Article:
Back in July, right after the opening of the new Hartford Line, I decided that I was going to do what I’d always wanted to do but never had been able to manage: commute to work using public transit. Over the next five months I re-learned the hard lessons transit riders everywhere know: transit is a dream when everything goes smoothly, and a nightmare when it doesn’t.
Why did I bother? I have a perfectly functional car, so taking transit isn’t mandatory for me. It also isn’t better for the household budget, nor does it save me time. Fares are not cheap, and I knew from the start that taking transit would take longer than just me in my car.
No, I decided to make this change because, for one, I’m sick of Hartford traffic. I also know that transit is better not just for the environment but for the life and health of our entire region.
Third, anyone who knows me knows that I just love trains and buses. I go to cities and ride the subway for fun, for example, or take the bus around. So actually using local transit to commute is both good for the region and good for my soul.
Except, of course, when it’s pure agony.
I live in Enfield and commute to work in East Hartford, which seems like it shouldn’t be that much of a stretch for transit. A bus line stops right in front of my workplace, too, which is pretty rare! Therefore, I originally decided to use a combination of train and bus to get to work. I would take the new Hartford Line down to Union Station in Hartford, and catch a bus from there to work. It sounded simple.
Right away, a few problems emerged. Annoyingly, the closest train station is in Windsor Locks — and the only practical way to get to it is to drive there. So I’d still be driving, just not quite as far.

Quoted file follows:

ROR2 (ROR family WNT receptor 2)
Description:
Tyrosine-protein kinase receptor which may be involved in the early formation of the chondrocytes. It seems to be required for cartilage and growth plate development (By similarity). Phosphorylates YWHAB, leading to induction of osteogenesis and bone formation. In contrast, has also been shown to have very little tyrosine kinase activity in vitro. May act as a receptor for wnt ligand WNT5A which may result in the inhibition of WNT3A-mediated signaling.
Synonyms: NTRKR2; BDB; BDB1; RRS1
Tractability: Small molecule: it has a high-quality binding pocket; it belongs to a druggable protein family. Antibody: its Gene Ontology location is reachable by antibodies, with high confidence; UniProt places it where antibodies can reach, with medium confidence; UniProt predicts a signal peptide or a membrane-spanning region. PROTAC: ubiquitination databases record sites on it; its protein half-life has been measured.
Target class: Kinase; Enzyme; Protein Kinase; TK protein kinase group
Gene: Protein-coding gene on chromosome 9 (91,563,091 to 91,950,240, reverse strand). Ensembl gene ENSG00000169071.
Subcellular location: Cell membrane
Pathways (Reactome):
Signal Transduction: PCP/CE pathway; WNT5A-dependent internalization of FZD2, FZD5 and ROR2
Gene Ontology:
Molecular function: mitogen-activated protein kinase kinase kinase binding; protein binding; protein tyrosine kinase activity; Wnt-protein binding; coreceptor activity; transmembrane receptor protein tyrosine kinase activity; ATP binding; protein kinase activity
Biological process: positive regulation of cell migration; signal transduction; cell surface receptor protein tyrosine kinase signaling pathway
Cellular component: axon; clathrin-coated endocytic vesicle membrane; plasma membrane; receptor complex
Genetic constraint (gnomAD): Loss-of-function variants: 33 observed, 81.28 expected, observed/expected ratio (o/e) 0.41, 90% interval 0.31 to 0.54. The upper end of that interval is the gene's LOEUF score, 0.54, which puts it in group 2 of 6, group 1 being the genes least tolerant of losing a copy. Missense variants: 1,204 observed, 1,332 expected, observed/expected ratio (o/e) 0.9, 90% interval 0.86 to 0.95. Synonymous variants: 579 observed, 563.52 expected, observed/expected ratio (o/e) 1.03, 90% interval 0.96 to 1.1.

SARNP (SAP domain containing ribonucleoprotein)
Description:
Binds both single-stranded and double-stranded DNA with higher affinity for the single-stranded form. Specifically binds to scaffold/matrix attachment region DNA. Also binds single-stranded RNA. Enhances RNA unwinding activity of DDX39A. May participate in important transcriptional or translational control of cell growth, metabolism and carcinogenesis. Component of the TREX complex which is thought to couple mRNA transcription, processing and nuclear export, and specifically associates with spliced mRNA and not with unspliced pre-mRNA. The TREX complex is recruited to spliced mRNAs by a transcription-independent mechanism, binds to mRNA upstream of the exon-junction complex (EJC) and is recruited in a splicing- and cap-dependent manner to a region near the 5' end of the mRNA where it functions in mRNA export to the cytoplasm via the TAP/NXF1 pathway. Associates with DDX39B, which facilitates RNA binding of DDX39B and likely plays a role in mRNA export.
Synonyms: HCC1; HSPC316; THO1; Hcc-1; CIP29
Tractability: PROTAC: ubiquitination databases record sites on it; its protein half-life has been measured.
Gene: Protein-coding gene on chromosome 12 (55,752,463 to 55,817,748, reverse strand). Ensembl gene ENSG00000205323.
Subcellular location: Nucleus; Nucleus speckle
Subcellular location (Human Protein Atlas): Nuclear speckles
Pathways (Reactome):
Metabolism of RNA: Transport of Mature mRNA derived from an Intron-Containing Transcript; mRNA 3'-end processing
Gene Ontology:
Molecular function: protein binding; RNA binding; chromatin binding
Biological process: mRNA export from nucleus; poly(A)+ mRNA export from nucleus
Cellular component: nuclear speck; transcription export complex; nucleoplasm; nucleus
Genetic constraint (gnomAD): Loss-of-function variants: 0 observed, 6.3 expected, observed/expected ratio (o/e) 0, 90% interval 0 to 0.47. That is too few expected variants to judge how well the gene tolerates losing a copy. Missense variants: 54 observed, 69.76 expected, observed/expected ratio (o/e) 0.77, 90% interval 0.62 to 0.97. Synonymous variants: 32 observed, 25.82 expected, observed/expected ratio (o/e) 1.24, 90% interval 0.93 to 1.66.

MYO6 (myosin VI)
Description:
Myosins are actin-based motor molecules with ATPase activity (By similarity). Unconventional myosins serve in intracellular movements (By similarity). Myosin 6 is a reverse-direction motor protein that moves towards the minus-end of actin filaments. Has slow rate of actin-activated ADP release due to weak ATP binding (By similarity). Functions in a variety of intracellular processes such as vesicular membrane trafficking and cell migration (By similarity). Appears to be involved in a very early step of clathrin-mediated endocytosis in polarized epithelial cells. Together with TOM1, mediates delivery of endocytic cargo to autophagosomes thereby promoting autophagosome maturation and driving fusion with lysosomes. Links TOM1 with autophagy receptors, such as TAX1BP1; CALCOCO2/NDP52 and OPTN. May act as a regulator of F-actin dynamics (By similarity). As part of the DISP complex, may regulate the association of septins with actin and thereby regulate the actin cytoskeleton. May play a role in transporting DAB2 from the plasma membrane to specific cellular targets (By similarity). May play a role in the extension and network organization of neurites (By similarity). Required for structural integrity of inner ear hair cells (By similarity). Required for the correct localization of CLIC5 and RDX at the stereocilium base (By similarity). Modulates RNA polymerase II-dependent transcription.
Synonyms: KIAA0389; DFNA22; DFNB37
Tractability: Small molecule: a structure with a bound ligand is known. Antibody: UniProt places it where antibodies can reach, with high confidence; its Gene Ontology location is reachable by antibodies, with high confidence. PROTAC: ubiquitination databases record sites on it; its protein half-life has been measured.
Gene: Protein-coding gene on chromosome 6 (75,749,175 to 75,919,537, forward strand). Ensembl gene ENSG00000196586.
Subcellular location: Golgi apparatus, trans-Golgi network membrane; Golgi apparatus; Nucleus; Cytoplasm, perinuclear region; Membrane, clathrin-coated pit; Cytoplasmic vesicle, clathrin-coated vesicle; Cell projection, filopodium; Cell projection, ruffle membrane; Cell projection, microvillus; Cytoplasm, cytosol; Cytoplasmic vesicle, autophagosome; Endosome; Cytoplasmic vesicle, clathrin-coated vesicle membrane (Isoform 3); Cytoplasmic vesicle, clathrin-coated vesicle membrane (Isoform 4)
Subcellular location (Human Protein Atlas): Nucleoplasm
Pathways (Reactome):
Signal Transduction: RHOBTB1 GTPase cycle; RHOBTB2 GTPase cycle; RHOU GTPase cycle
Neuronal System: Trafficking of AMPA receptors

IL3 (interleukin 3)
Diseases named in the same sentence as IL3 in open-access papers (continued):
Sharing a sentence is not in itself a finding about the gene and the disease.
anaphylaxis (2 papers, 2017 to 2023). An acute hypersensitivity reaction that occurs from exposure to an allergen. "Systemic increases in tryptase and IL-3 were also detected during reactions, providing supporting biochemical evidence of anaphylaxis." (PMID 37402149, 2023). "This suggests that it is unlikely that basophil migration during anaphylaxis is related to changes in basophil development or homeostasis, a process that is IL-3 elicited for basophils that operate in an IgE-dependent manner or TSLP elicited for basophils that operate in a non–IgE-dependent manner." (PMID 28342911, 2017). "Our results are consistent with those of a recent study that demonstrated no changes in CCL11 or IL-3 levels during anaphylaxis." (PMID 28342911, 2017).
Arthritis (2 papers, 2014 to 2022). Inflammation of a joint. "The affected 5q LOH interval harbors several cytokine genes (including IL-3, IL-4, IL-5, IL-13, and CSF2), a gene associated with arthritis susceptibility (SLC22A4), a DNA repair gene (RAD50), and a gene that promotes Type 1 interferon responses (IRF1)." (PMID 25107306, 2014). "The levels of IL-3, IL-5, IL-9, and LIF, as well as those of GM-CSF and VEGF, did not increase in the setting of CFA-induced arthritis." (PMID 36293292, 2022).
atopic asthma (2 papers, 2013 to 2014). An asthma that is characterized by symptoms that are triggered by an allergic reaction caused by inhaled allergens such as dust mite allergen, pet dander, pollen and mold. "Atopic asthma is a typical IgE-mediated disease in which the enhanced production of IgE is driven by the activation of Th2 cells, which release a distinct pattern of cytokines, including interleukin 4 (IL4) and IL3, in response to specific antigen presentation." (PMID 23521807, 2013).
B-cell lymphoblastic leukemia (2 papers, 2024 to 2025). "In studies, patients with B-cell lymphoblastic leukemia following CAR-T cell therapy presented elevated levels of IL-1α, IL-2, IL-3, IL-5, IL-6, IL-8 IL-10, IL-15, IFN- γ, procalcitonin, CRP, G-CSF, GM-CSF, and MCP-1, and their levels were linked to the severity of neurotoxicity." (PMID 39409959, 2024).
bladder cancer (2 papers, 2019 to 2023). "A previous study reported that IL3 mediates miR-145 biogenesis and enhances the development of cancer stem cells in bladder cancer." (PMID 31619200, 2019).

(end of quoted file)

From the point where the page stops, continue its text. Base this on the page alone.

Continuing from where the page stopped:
The train itself was great. The Monday after the launch of the Hartford Line I boarded CTRail, purchased a ticket on-board (the ticket vending system wasn’t installed in Windsor Locks yet), and was at Union Station in Hartford about 20 minutes later.
Unfortunately, my bus left from Market Street, which is all the way on the other side of downtown. After a brisk walk I would catch my local bus, and 15 minutes later I’d be at work — half an hour before my shift started. Not bad!
Going home was harder. The bus left work just after my shift ended and spat me out on Market Street about 20 minutes later. I then had to walk back across downtown to catch the train — which left an agonizing hour later.
So, to sum up, I left my house at 7 a.m., caught the train in Windsor Locks at 7:22, boarded the bus to work at 8:15, and arrived at 8:30 for my 9 a.m. shift. I would leave work at 6 p.m., go downtown, and wait for my train to arrive at 7:15 (when it was on time). I’d get home by 7:45, exhausted.
This was not working.
After doing this for a while I dropped down to taking the train once or twice a week, and then I stopped altogether.
The introduction of the GoCT card drew me back to transit in October. The GoCT card lets the user pay for fares on any bus using a single refillable card, and calculates the lowest possible fares. Excited, I decided to catch the express bus to Hartford instead of the train.
Once again, it works great going to work. The bus leaves Enfield Square Park and Ride, which is only a mile from my house, at 7:48 a.m., gets downtown about a half-hour later, and drops me off right where my local bus leaves. That bus gets to my workplace by 9, just on time.
Getting home, though, is another story. The last express bus back to Enfield leaves at 6:33 p.m., meaning that I suddenly have a very slim margin for error. Theoretically, the bus should pick me up at work at 6:03 and get me to where the express bus leaves by 6:19. In practice, though, that bus is always late, meaning that I’d pace back and forth at the stop, frantically checking the Transit app on my phone, and trying to plan what I’d do if I missed the express bus. I haven’t yet, but it’s been close — especially the day the bus driver shut down the bus and inexplicably vanished for 10 minutes before returning.
It’s still a long day. I leave home at 7:30 a.m. and get back around 7:15 p.m. Sometimes it’s worth it, sometimes it feels like I’m just torturing myself for no good reason.
The good news is that the system can improve and, in parts of the state, it already is. Next week’s column will be all about that.
In the meantime, I’ll see you on the bus!
Susan Bigelow is an award-winning columnist and the founder of CTLocalPolitics. She lives in Enfield with her wife and their cats.
DISCLAIMER: The views, opinions, positions, or strategies expressed by the author are theirs alone, and do not necessarily reflect the views, opinions, or positions of CTNewsJunkie.com.